If this were a work of fiction, last year’s job loss and unemployment might have still happened. But then things would have fallen into place, a new job would appear, and the teacher would make a victorious comeback. Last year’s reality would be nothing more than memory. Not preparation for the next battle.
This is not fiction.
I’ve known for a long time that I had philosophical differences with those above me. I’ve known that one of us views Big Data with worship and the other with disdain. I’ve seen the dismissive attitudes towards real problems that affect learning; I’m told none of those matter.
It’s just about the test.
I’ve watched the year unfold into the haves and the have-nots. Administration has cherry-picked teachers and placed them into one group or the other; your treatment is markedly different than that of someone on the other side. It comes into play with observation scores, technology in your classroom (or not), professional development that will or won’t be funded.
My administration often won’t even say hello as they pass me by. I’m not worthy of that miniscule bit of attention.
Maybe it’s intuition. Maybe it’s past experience.
I’m seeing the signs. The colleagues I confide in say that I’m thinking too hard, I’m worrying too much, it couldn’t possibly happen.
I don’t want to be right.
But I think I will be.
The administration waits until almost the very end of the year to start announcing grade assignments for the next year. Everyone is abuzz, wondering who will stay in the same grade, who will be moved.
They start scheduling individual conferences with teachers to tell them their assignment in secret.
They want to meet with me on a Friday afternoon so no one will see.
I know what that means.
We go back and forth on days and times. Every time they offer is after hours. I keep pushing and they finally schedule it during my planning period.
The morning of the scheduled meeting I check a personal finance site for updates. Their top story is how to survive a layoff.
My eyes reach to the heavens. Of all the days for that to appear, of course it had to happen today.
The meeting is over in ten minutes. They detail how I am a poor teacher who wastes time reading to children. They remind me that I have the lowest reading scores in my grade level. (Never mind that my children are young and are not in a testing grade. Never mind that I have refugee students, many kids still learning letter names, learning how to write their own names, learning how to count to ten. It’s my fault my expectations were too low. According to them, it’s always my fault.) They make up lies and blame me for things that have nothing to do with me.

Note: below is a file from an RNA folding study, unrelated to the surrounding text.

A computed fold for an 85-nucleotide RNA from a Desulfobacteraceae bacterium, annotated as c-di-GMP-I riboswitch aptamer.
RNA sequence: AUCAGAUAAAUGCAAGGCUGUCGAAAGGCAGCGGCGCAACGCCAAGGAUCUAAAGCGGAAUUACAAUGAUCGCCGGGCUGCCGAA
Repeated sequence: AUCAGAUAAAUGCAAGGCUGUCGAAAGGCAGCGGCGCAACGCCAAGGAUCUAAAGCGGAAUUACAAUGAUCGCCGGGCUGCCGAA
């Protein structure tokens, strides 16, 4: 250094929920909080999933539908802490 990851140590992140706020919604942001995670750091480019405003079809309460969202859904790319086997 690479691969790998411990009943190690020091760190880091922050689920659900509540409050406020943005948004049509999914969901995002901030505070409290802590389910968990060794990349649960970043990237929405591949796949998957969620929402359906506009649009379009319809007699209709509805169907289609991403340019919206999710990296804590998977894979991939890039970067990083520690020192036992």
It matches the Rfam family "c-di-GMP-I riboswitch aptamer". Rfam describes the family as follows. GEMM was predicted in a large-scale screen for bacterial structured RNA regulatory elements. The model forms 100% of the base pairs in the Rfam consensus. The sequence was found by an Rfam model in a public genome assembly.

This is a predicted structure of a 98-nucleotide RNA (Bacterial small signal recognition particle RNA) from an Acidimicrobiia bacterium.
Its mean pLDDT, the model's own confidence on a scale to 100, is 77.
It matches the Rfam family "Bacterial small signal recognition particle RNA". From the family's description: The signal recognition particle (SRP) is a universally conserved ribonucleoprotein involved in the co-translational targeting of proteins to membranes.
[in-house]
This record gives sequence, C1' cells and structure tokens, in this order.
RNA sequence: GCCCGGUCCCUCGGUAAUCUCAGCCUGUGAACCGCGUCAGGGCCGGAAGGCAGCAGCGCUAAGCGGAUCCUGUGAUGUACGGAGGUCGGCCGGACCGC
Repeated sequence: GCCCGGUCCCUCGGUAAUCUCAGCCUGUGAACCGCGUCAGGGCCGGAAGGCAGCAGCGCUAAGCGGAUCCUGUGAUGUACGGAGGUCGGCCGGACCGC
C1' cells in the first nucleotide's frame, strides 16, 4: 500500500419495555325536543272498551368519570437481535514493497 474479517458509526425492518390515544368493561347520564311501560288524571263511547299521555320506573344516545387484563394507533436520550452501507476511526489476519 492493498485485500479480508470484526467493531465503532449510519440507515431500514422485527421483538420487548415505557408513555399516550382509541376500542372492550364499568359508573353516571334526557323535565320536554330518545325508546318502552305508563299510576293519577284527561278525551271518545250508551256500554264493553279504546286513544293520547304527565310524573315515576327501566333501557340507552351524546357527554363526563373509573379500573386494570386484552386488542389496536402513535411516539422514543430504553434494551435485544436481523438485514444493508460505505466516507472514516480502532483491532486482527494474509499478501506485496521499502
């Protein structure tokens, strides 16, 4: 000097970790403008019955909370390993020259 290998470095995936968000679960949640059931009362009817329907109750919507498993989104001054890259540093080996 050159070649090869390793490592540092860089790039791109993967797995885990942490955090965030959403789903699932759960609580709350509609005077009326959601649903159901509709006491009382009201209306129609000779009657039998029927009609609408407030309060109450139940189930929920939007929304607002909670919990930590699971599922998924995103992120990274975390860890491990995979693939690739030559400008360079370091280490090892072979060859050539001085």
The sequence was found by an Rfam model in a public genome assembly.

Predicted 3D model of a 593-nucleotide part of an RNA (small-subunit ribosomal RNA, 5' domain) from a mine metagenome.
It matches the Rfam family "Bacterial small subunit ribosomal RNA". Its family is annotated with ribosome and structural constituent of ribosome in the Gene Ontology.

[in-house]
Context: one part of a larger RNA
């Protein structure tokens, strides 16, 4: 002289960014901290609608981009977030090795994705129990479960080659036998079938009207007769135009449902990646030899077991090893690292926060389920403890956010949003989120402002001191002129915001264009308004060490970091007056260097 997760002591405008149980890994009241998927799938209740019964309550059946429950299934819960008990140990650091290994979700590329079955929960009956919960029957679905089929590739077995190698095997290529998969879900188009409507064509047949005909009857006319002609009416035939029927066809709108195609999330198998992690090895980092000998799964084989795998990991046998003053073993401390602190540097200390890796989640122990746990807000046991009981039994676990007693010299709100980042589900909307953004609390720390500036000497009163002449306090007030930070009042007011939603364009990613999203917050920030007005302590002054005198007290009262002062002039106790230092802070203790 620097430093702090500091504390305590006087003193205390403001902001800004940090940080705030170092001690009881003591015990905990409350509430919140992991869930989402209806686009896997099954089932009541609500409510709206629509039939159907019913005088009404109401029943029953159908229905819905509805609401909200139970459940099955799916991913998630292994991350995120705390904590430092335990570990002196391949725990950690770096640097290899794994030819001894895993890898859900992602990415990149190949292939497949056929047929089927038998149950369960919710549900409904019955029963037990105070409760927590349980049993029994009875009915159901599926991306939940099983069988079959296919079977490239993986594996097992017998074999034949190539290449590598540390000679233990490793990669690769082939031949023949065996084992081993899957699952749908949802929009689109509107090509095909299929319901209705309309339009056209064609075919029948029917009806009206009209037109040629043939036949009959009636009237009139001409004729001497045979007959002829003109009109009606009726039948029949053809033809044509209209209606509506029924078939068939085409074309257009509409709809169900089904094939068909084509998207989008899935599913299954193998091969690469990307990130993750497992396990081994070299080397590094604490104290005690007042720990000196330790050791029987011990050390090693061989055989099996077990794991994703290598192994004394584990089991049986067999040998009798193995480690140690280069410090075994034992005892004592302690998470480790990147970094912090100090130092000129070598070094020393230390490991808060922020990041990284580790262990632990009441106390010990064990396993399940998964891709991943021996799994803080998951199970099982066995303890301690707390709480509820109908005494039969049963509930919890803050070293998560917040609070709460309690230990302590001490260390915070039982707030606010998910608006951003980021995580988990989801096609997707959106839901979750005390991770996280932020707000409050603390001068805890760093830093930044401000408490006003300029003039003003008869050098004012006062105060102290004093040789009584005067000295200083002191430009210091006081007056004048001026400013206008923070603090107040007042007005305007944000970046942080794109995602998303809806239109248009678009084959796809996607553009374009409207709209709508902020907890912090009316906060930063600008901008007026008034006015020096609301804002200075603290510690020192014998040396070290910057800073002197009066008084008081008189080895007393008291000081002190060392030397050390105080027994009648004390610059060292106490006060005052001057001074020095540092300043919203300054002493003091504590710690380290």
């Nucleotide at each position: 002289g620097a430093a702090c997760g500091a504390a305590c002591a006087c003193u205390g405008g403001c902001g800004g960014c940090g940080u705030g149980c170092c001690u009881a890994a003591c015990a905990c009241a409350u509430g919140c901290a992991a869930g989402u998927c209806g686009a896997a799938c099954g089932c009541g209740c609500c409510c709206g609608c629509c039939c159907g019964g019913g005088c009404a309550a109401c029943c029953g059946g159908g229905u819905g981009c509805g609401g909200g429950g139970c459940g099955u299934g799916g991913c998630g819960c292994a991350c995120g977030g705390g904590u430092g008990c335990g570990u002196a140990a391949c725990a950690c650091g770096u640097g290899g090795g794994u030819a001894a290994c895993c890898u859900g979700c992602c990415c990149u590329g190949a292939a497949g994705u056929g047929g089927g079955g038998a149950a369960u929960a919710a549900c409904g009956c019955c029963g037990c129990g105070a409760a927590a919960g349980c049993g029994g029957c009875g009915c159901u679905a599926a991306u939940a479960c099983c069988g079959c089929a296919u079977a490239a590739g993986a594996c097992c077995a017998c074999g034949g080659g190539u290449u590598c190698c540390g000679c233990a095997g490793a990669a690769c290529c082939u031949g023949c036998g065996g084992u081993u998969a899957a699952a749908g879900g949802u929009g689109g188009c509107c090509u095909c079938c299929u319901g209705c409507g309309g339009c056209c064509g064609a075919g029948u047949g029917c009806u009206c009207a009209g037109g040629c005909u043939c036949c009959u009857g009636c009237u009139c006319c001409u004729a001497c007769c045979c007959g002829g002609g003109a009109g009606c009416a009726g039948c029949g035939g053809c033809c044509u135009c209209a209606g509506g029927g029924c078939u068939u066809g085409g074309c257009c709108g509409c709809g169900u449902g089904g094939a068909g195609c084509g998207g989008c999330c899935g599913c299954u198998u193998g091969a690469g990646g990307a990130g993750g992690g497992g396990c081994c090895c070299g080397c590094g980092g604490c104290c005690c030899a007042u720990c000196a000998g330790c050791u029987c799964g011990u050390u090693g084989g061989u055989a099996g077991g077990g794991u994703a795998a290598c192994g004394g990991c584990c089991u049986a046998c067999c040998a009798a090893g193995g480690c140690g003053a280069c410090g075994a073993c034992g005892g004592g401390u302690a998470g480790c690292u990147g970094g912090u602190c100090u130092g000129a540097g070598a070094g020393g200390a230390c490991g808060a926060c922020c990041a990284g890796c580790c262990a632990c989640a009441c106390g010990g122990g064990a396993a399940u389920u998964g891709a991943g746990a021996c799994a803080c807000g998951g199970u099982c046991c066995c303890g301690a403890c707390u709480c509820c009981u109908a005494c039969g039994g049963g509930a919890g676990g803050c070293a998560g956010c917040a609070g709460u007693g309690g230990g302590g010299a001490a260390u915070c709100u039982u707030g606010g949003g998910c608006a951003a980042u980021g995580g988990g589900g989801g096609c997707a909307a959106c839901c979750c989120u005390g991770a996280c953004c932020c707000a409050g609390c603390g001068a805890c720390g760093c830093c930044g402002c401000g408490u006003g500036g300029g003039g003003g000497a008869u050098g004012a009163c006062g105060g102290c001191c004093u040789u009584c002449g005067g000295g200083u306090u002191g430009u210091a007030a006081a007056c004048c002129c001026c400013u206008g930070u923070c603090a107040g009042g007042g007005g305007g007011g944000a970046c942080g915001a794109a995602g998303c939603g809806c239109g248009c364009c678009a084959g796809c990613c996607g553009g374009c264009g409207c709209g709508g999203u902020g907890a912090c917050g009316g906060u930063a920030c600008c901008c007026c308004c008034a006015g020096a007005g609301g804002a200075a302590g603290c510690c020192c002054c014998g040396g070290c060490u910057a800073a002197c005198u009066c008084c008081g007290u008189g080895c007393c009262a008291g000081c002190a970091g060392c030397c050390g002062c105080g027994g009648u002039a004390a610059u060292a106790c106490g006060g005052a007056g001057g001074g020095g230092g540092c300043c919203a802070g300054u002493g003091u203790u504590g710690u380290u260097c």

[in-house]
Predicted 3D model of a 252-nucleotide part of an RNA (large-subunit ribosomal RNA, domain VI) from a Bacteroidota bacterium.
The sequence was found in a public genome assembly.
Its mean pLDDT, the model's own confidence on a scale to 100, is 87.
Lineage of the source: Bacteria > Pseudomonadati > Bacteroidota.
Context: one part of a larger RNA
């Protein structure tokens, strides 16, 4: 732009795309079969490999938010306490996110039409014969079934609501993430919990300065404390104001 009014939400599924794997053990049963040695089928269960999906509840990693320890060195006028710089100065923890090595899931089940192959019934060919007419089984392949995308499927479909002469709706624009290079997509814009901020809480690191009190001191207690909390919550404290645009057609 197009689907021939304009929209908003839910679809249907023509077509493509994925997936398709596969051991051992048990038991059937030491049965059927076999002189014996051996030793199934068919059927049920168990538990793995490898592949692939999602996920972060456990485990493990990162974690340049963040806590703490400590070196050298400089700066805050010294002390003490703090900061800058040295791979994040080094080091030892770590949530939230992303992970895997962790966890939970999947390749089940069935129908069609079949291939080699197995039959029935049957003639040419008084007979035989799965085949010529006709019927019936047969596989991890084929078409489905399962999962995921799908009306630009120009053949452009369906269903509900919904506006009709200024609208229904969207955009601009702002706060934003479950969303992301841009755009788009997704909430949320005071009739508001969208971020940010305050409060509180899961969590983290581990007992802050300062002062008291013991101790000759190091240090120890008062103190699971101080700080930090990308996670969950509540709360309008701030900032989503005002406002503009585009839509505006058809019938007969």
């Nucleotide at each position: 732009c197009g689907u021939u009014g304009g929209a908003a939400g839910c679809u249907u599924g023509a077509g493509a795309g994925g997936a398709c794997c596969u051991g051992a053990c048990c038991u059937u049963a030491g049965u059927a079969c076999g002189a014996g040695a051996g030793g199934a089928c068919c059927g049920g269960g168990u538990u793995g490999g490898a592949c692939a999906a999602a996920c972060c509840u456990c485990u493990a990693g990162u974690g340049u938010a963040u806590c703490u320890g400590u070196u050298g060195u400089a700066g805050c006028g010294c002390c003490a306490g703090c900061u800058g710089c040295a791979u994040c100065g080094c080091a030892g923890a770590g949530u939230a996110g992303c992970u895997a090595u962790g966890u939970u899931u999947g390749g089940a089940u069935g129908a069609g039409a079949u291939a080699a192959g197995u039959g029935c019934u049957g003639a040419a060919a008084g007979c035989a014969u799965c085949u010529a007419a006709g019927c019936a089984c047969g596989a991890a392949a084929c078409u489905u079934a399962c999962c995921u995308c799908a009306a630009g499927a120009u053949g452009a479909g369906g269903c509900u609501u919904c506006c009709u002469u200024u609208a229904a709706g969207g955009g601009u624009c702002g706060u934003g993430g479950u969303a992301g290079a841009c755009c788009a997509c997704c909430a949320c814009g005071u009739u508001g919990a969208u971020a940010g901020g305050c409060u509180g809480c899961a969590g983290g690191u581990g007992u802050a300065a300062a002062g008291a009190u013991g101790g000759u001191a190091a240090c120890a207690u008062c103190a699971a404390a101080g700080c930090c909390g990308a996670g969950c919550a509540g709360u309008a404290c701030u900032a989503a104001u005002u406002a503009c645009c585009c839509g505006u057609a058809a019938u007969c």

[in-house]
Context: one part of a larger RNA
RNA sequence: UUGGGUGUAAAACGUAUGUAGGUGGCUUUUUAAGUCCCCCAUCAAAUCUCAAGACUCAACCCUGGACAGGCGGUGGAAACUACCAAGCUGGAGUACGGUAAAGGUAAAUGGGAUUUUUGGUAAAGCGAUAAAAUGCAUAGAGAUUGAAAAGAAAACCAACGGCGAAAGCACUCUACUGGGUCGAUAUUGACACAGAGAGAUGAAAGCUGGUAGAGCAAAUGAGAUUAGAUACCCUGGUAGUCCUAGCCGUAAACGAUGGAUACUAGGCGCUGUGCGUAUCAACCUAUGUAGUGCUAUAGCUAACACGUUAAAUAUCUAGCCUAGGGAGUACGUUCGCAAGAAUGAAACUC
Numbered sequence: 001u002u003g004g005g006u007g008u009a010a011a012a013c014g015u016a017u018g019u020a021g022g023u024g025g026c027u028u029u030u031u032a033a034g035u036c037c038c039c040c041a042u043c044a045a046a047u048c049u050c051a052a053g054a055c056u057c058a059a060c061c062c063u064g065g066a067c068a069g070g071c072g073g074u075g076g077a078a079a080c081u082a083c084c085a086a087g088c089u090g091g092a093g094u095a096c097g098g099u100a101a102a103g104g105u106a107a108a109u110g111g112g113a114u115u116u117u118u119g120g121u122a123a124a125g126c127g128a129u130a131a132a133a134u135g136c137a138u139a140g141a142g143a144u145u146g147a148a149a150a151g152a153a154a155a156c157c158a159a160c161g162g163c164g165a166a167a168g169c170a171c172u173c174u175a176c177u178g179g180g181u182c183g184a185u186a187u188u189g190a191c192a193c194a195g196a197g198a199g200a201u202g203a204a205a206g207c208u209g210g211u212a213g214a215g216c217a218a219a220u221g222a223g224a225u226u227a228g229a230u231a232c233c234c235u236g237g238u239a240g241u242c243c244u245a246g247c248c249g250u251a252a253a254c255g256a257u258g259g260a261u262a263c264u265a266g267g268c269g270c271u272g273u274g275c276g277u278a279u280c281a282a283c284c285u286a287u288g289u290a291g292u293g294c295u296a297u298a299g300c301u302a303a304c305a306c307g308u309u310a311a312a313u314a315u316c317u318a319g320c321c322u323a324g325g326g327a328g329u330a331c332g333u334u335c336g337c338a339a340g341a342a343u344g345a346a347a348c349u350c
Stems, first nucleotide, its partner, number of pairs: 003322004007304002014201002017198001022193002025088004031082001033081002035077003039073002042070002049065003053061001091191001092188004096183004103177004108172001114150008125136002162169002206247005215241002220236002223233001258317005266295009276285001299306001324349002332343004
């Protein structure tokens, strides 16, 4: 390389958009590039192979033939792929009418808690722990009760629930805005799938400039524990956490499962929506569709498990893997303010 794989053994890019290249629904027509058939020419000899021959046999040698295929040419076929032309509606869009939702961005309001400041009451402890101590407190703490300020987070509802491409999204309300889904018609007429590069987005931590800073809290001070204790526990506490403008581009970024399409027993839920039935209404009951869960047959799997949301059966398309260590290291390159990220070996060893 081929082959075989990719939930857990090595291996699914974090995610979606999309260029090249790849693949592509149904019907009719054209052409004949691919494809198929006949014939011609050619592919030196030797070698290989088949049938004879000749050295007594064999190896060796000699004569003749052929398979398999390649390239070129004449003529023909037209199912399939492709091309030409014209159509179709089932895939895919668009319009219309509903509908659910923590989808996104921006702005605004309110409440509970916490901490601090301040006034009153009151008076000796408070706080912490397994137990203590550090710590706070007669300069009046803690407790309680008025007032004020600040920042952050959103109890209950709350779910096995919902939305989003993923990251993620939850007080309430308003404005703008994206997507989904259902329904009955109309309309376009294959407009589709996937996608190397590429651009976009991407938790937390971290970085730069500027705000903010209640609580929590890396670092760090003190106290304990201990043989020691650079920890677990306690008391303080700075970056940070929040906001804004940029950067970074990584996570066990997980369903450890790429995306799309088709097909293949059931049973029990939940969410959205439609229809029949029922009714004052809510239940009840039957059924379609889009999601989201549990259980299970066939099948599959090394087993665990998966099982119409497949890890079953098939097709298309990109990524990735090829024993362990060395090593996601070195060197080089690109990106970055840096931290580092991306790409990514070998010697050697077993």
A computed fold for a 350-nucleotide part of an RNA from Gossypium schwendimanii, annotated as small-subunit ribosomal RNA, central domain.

And then they hand me my letter.
I’ve lost my job.
This year is unlike last year, both personally and professionally. Last year I was bewildered and emotional and sure (at least, when it first happened) that I was meant to be a teacher.
This time there have been few tears. I’m more disgusted with the system than anything else. I’m frustrated that once again teachers and students lose. I’m tired of working so incredibly hard and being told that everything I do is wrong.
They may want me to go quietly, but I’m not. I purposely told a few colleagues and told them to tell everyone in the building. If they’ve done it to me, they can and will do it to someone else.
There is an odd freedom in this. Last year I could reapply in the district. This year I can’t. So that disastrous thing coming down the line for next year? Good luck with that. I’m out.
This situation is wrong. It’s unfair. It’s destroying people’s careers–not just mine.
And it just plain sucks. Absolutely.
But it’s not devastating. Today is not the worst day of my life. The worst day of my life already happened several months ago, and improbably I’m still here, plodding along.
I know my days at this school are numbered.
I don’t know if I’ll be able to call myself a teacher in a few months.
It really did happen again.
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